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Shortlisted for The Art of Reflection Competition 2022
I didn’t leave home to cut ties exactly, but perhaps to weaken them. It never occurred to me those old ties could grow so thin, the threads would finally tear. I suppose I wanted to find out who I was alone. Here in Nice, standing in front of a French trash bin, I find all I am is alone.
In the late nineteen-eighties, it’s easier to get lost.
I stand in Gare de Nice Ville train station, plucking sweaters, jeans, bottles of lotions and soaps from my backpack, dropping them into the trash bin. To save money, I plan to sleep on the night trains between Paris and Nice, carrying my pack with me throughout the day. I could stow my pack in a locker in either city, but an Australian woman I met on the ship to Crete told me she once lost everything in a locker in Florence. I can’t risk it. What I have in this backpack is all I own in the world, the weight of myself, which I have to bear alone now.
I left Nisse, my boyfriend, with his family in Sweden weeks ago, unsure if I will ever see him again, even more unsure what it will mean if I do. In Athens, I left the Australian woman, who had lost her backpack. I think it was Patricia I left in Brindisi, Pietro I left in Rome, Kathy in London . . . Traveler friendships are intense but shallow like a hot spring only deep enough to wet the ankles. For a time, we share everything, our food, liquor, sometimes our bodies, often our sexual histories and family secrets, knowing that despite exchanging addresses, we will probably never be held accountable for what we say in the humidity of an overstuffed train car, in a hostel room crammed with bunk beds, fending off boredom beneath the fist of the sun or in a deluge of rain, huddled and waiting for a scheduled bus that never shows.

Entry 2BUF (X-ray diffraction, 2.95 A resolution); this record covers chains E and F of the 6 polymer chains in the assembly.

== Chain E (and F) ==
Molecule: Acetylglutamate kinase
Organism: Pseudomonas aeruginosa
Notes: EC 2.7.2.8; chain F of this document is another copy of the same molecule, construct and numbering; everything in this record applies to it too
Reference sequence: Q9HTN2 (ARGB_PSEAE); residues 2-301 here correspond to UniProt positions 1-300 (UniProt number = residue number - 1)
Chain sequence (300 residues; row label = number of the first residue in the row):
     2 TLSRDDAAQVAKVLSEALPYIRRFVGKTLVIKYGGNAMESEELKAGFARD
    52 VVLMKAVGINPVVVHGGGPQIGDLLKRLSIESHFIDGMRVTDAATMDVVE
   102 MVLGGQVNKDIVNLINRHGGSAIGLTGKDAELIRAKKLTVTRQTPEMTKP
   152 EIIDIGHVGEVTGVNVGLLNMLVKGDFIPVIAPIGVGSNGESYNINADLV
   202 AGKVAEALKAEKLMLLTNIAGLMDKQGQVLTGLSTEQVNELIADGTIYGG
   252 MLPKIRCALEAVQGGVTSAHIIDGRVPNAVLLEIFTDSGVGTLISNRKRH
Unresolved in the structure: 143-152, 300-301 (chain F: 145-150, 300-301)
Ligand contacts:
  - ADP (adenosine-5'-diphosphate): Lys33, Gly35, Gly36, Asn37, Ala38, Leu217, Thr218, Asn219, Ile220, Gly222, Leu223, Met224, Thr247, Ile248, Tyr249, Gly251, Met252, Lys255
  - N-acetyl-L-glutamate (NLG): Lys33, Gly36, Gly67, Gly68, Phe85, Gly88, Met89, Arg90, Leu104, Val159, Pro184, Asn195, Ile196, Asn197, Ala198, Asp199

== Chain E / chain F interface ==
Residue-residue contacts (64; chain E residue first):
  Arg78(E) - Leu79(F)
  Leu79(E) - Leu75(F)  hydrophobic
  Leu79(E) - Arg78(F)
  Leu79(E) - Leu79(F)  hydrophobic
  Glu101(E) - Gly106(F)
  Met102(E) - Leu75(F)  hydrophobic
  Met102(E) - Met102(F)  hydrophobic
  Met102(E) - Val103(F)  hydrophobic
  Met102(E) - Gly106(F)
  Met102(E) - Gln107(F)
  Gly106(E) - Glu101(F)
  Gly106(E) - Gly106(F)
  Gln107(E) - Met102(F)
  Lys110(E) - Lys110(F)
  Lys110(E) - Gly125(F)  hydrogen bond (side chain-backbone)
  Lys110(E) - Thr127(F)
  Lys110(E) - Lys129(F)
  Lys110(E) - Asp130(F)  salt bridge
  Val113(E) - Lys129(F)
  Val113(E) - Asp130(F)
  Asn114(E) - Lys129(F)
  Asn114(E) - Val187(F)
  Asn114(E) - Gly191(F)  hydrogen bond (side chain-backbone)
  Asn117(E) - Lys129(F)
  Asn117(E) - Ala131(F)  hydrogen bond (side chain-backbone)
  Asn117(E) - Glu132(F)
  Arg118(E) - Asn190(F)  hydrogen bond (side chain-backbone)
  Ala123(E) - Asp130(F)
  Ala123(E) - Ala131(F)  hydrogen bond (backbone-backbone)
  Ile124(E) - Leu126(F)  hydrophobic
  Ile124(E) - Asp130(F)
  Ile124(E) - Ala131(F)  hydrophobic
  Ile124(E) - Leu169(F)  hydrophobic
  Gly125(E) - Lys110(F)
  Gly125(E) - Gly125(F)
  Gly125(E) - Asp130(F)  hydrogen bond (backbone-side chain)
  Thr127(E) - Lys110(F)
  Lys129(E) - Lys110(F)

We are the proverbial trees no one hears falling because we never land. After months of moving around London, flat to flat, bedsit to bedsit, after precarious months in Sweden with Nisse’s family, after weeks of travel, I barely remember the faces I’ve seen. I have rolls of film I took with my red Canon Snappy. But developing photos is a luxury expense, hauling them around just as costly. Sometimes I splurge and send a roll of film home, asking my mother to hang onto it until I return. When are you coming back? she responds via postcards, bearing the images of the shoreline of Lake Michigan, the russet wood of the bridge in Grant Park, the statue of Patrick Cudahy on a horse. I wonder if they were the only postcards in the local drugstore across the street from the post office, or if she selected the local scenes to jog a nostalgic sense of home. Her question is a version of the one passed around like a joint among travelers over Nescafe-and-hard-roll breakfasts: How long will you stay? I answer my mother, When I’m ready to leave. I answer fellow travelers, Until they kick me out.
I tent my t-shirt and reel up the string around my neck. Attached to the end of this string is my rail pass, good for three more weeks of train travel to most of the countries in Western Europe. Pulled tight, the string irritates the sunburned skin of my neck like the snakebites my sister and I used to give each other on the forearm. I both wish my sister were here and am glad she’s not. I long for her company and sense of humor, but alone, I’m nobody’s youngest sibling for the first time in my life. Still, I miss her. In my mind, I compose letters to her, and to my other four siblings, to my three best friends, who are themselves scattered around the United States, and, despite myself, to Nisse, who may well be back in London by now although I won’t know where to find him when I return there.
I touch the spine of my address book as if reaching for a rope. Each entry links me to a face, a place, a sense memory better than any photograph could. It is a fraying umbilical cord to everyone I know. In the last year, I’ve only spoken to my parents on the telephone a handful of times. These few calls are short because of the cost, which is greater than that of a pub meal and a beer, greater than a night’s bed, greater than the few coins for the cheap sandals laced to my dirty feet. Phone calls or food? Food nearly always wins out.